Customer service is the major component that sets hospitality companies apart from average businesses. However, a human touch is often lacking in digital marketing campaigns. In order to continue to utilize social media as an instrument, marketers must prioritize clients and including relatable characters in visual marketing efforts is an easy way to do so. Showing a person interacting with the company’s product (i.e. food from a restaurant), instead of the product alone, allows potential customers to envision themselves actually using it. Highlighting these instances of human interaction with the merchandize by creating intuitive landing pages is also an excellent way to incorporate customer service and personalize the customer’s experience. According to a study done by VB Insight, a qualitative market research company, 87 percent of companies see a lift in key metrics when personalizing (conversion, engagement, lead gen). For example, if a potential customer was watching a Starbucks ad, it would make sense that the following landing page would contain a store locator, this way marketing efforts immediately converts engagement into a potential sale.

3. Propose an Engagement
When a social media site announces that its algorithm is changing, marketers must check what the modifications mean for their engagement. When Instagram replaced its chronological algorithm in March 2016, the amount of posts which users would view at any given time shifted. Sproutsocial, a Chicago-based social media management company that help brands communicate with customers on social channels, shows that every day, over 95 million posts are shared on Instagram, but only 30 percent of the posts are seen by users. 

As new algorithms on social media generate more competition amongst marketers, brands need to not only create good content, but material that will be seen. Therefore, in March 2016, Instagram marketers posted photos asking users to “turn on notifications” for their brands. This presents even more challenges for marketers since 60 percent of mobile users have already turned off push notifications. Therefore, engagement is key! Studies have shown that the higher the engagement, the higher the ranking of the post. Here are three tips to help increase engagement:  
  1. Schedule future posts.
    1. According to a Sproutsocial study in August 2017, Instagram peaks around 8-9 a.m. on Mondays.
    2. Brands should avoid posting around 3-4 p.m. on weekdays because people are usually finishing up work before heading home.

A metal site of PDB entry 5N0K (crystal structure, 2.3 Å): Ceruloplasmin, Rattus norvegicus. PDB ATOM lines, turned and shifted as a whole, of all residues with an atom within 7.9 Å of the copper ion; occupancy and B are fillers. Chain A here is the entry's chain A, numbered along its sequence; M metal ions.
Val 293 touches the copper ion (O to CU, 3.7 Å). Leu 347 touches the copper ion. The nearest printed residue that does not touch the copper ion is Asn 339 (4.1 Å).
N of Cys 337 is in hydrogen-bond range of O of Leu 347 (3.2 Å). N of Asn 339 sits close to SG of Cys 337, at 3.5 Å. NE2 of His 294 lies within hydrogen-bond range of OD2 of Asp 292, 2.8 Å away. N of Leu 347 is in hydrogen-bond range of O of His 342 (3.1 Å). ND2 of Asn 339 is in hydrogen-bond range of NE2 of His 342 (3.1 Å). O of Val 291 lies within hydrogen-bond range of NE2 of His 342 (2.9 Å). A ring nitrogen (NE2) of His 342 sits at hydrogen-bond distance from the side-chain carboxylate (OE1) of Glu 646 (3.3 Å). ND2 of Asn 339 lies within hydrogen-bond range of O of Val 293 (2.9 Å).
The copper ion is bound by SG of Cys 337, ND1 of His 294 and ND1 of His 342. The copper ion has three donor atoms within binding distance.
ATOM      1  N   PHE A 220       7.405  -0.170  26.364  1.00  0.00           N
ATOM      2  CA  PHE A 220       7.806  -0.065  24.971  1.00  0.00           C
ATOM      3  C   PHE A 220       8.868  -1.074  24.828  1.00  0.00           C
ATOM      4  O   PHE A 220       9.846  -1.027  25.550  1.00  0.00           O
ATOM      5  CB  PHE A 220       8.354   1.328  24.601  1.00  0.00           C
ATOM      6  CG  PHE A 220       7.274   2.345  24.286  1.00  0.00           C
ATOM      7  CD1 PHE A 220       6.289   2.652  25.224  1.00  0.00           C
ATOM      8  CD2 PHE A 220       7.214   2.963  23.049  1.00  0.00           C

2. Post photos on Instagram and videos on Facebook. According to a study done by Buffersocial, a software application that helps brand schedule posts shows that a photo on Instagram receives 86 percent more views than a video but the opposite is true on Facebook where video engagement is higher.
3. Use hashtags!
a. Sproutsocial studies have shown that hashtags help organize and discover content, ultimately leading to higher engagement as well. A post with at least one hashtag receives 12.6 percent more engagement than a post without.
b. Similarly, now that locations can be cited, a post that includes a geotag will receive 79 percent more engagement than a post that doesn’t.
Algorithms are ever changing; Facebook changes the News Feed’s once a week. Understanding the impact of social media algorithms however, will sustain a brand into the next century. Changes to the algorithm are subtle, but they all come with a similar goal; maintaining the highest level of relevance for the consumer. Although social media is taking over the marketing world, it is not an entity to fear. Structures are put in place to enhance the user experience; when understood, algorithms can create a larger, more loyal customer fan base. Engineering a brand’s marketing efforts to work effectively will directly result in customer conversion. 
About The Author
Boston University: Aidan Intemann, Elana Kalish, Lynn Kuo, Pajaree (Mary) Suriyaprapadilok

Lynn Kuo, Elana Kalish, Pajaree Suriyaprapadilok and Aidan Intemann 

Special thanks to Leora Lanz's Digital Marketing for Hospitality class at the Boston University School of Hospitality Administration for providing this series for our readers.
This is the fourth article in a total of five articles this series.